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U.S. Census: Little growth in Ohio population, especially in Northeast
Other noon headlines: Capital punishment task force, bridge-bombing suspect, education funding in Ohio

Web Editor
M.L. Schultze
In The Region:
  • Ohio's population remains stagnant
  • Capital punishment task force back at work
  • Bridge bomber suspect says he didn't know what his friends planned
  • Push for more for Ohio's rural, urban districts
  • Ohio's population remains stagnant
    The latest Census report shows Ohio is one a handful of states with virtually no population growth from 2011 to 2012, and the eastern part of the state along the Ohio River actually had a population loss. Overall, the state has about 11.54 million people.

    In Northeast Ohio, five of 22 counties did see growth: Wayne, Stark, Medina, Geauga and Holmes.

    Capital punishment task force back at work
    An Ohio Supreme Court task force analyzing the effectiveness of Ohio's capital punishment law plans is reconvening today, and hopes to wrap up its work this year.

    The committee is examining a range of issues, including racial bias and improving legal representation of defendants in death penalty cases. According to the Associated Press, Chairman James Brogan expects two reports from the committee, one presenting majority views and the other the views of the minority. Off the table for the committee is consideration of whether Ohio should have a death penalty at all.

    Bridge bomber suspect says he didn't know what his friends planned
    The last of the five defendants in a plot to blow up the Route 82 bridge over the Cuyahoga Valley National Park testified in his own defense in federal court in Akron today. Joshua Stafford told jurors he thought the worst the group was going to do was spray-paint graffiti on the bridge and said he didn’t know his friends planned to blow it up. The explosives were duds, supplied by an FBI informant.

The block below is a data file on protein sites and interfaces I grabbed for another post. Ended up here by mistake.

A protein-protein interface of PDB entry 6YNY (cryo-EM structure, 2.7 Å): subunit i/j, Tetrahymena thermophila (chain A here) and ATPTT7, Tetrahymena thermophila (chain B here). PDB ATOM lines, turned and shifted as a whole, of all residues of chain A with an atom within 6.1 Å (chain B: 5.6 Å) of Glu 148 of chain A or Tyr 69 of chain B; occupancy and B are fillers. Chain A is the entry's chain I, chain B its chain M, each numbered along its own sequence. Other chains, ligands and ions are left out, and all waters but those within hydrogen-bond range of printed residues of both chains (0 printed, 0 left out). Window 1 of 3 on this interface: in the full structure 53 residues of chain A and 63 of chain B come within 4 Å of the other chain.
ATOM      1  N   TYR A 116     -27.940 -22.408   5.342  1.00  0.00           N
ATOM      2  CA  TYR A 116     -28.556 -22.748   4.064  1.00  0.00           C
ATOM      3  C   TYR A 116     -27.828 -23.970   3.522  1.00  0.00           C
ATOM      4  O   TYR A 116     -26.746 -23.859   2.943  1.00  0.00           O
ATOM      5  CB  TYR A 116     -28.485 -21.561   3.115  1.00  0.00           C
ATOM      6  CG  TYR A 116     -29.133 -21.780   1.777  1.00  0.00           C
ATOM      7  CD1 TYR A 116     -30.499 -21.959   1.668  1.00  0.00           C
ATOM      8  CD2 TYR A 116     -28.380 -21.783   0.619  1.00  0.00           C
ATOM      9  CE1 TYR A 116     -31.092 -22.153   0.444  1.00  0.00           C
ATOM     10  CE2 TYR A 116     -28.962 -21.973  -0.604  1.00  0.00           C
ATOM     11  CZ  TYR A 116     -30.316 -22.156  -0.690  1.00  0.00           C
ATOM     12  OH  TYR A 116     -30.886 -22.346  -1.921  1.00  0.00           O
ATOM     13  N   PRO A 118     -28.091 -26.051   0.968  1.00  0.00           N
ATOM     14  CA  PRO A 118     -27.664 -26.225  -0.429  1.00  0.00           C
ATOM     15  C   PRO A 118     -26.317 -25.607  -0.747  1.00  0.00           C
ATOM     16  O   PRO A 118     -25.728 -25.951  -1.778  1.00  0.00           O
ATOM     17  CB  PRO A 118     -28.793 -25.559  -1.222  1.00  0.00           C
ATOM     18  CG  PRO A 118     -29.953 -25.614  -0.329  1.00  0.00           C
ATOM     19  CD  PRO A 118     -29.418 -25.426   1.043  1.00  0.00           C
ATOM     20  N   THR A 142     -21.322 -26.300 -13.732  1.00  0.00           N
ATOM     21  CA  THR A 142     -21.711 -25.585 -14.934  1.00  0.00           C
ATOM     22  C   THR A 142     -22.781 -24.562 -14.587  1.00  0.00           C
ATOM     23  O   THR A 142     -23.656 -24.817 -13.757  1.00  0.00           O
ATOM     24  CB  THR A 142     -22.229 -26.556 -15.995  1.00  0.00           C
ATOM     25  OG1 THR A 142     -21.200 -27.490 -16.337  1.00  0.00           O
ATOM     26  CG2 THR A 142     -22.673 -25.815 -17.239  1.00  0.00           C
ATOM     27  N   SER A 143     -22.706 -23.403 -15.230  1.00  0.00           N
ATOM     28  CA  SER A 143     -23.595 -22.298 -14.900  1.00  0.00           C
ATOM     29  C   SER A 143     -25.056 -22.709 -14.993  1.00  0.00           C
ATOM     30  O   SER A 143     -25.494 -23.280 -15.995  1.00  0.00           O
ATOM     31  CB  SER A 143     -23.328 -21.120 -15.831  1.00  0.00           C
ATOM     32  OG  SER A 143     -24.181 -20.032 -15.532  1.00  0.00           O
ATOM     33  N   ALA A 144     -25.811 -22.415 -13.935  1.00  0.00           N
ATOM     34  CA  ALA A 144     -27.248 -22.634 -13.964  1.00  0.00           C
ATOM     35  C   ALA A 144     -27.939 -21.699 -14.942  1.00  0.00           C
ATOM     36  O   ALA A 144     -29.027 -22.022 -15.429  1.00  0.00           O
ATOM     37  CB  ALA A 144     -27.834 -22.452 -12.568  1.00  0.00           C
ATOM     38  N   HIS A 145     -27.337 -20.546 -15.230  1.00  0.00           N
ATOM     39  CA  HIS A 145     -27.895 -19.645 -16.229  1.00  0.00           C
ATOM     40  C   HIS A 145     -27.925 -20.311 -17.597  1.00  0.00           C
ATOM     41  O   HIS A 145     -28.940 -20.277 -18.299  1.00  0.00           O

The 24-year-old Stafford is also acting as his own lawyer. The other four defendants all pleaded guilty in the case, though their lawyers insisted the informant they met at an Occupy Cleveland event engineered the plot.

    Push for more for Ohio's rural, urban districts
    School advocates are pushing Ohio lawmakers to boost help for low-income districts through the proposed two-year state budget.

    The state Senate has proposed increasing school funding by $717 million, after drastic cuts in the last biennial budget. According to the Columbus Dispatch, the education groups say the problem with the Senate plan is there’s not enough designated for urban and poor rural districts. The House version of the budget includes nearly $300 million more for such districts than the Senate does.

    The budget is now in a conference committee to come up with a joint budget that would then go to Gov. John Kasich. 

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